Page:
For nearly 900 years, from the middle of the 10th
century, Ladakh was an independent kingdom, its ruling dynasties
descending from the kings of old Tibet. The kingdom attained its
greatest geographical extent and glory in the early 17th century under
the famous king Singge Namgyal, whose domain extended across Spiti and
western Tibet right up to the Mayum-la, beyond the sacred sites of Mount
Kailash and Lake Mansarovar.
Gradually, perhaps partly due to the fact that it was politically
stable, Ladakh became recognized as the best trade route between the
Punjab and Central Asia. For centuries it was traversed by caravans
carrying textiles, spices, raw silk, carpets, dyestuffs, narcotics, etc.
Heedless of the lands rugged terrain and apparent remoteness,
merchants entrusted their goods to relays of pony transporters who took
about two months to carry them from Amritsar to the Central Asian towns
of Yarkand and Khotan. On this long route, Leh was the midway stop, and
developed into a bustling entrepot, its bazars thronged with merchants
from distant countries.
The famous pashmina (better known as cashmere) also came down from the
high-altitude plateaux of eastern Ladakh and western Tibet, through Leh,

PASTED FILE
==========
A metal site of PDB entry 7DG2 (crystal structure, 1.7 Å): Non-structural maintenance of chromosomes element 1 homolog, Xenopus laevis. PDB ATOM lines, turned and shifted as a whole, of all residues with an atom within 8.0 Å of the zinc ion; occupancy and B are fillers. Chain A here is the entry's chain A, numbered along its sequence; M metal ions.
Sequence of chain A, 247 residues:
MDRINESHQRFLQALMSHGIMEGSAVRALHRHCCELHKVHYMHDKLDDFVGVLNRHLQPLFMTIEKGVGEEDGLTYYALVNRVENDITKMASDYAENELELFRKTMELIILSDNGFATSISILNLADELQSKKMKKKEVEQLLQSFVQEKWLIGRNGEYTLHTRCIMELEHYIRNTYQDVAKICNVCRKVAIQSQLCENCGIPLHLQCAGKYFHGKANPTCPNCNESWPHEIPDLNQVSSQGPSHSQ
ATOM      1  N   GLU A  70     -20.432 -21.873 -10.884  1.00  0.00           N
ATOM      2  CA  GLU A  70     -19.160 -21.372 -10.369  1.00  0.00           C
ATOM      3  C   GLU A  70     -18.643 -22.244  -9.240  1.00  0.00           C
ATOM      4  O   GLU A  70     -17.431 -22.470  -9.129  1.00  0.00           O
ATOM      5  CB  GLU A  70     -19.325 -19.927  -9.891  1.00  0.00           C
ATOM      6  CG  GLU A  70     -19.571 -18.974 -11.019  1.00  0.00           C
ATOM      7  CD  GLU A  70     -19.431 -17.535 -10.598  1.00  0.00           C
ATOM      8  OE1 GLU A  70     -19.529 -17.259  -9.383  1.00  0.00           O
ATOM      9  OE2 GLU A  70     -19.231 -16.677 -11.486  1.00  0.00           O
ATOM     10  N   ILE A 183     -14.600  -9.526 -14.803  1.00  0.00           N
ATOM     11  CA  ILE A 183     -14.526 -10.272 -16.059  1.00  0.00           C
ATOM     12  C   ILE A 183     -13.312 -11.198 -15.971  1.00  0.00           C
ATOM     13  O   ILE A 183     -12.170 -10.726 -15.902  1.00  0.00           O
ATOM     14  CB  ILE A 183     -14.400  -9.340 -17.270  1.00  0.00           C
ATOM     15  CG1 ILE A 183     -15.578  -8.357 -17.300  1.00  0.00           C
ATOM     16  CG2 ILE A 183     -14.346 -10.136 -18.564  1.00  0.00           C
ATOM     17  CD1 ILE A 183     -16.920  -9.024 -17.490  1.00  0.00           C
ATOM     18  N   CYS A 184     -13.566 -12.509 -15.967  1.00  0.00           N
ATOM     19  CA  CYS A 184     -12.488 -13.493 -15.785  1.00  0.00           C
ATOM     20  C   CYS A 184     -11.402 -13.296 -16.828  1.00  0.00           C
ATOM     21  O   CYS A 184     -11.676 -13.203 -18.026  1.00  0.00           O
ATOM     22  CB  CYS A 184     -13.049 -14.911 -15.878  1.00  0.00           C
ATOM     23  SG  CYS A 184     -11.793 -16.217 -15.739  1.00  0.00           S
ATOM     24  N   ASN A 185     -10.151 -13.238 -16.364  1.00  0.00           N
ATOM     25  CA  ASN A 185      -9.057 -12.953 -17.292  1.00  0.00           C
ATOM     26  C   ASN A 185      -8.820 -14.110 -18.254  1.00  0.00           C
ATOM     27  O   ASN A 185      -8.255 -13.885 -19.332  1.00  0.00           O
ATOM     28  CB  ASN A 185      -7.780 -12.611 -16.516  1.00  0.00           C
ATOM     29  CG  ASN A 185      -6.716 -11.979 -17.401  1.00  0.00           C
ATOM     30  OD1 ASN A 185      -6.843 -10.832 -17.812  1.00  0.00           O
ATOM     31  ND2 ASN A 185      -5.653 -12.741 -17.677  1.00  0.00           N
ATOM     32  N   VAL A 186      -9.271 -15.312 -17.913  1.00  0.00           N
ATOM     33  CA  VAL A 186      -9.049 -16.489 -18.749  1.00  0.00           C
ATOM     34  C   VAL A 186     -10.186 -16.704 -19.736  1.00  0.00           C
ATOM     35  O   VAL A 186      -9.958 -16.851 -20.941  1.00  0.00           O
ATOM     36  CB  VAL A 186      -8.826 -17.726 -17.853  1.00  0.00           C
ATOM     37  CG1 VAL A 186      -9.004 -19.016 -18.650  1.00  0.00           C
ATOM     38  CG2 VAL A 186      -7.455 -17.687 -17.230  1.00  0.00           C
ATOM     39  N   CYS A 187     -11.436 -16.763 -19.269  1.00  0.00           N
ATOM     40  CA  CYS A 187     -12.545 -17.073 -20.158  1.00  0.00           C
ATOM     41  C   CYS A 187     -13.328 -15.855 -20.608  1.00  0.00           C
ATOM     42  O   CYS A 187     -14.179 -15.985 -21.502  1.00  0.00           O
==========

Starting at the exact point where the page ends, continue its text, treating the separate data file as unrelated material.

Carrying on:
to Srinagar, where skilled artisans transformed it into shawls known the
world over for their softness and warmth. Ironically, it was this
lucrative trade that finally spelt the doom of the independent kingdom.
It attracted the covetous attention of Gulab Singh, the ruler of Jammu
in the early 19th century, who sent his general Zorawar Singh to invade
Ladakh in 1834 AD. There followed a decade of war and turmoil, which
ended with the emergence of the British as the paramount power in north
India. Ladakh, together with the neighbouring province of Baltistan, was
incorporated into the newly created state of Jammu & Kashmir. Just
over a century later, this union was disturbed by the partition of
India, as a result of which Baltistan became part of Pakistan, while
Ladakh remained in India as part of the State of Jammu & Kashmir.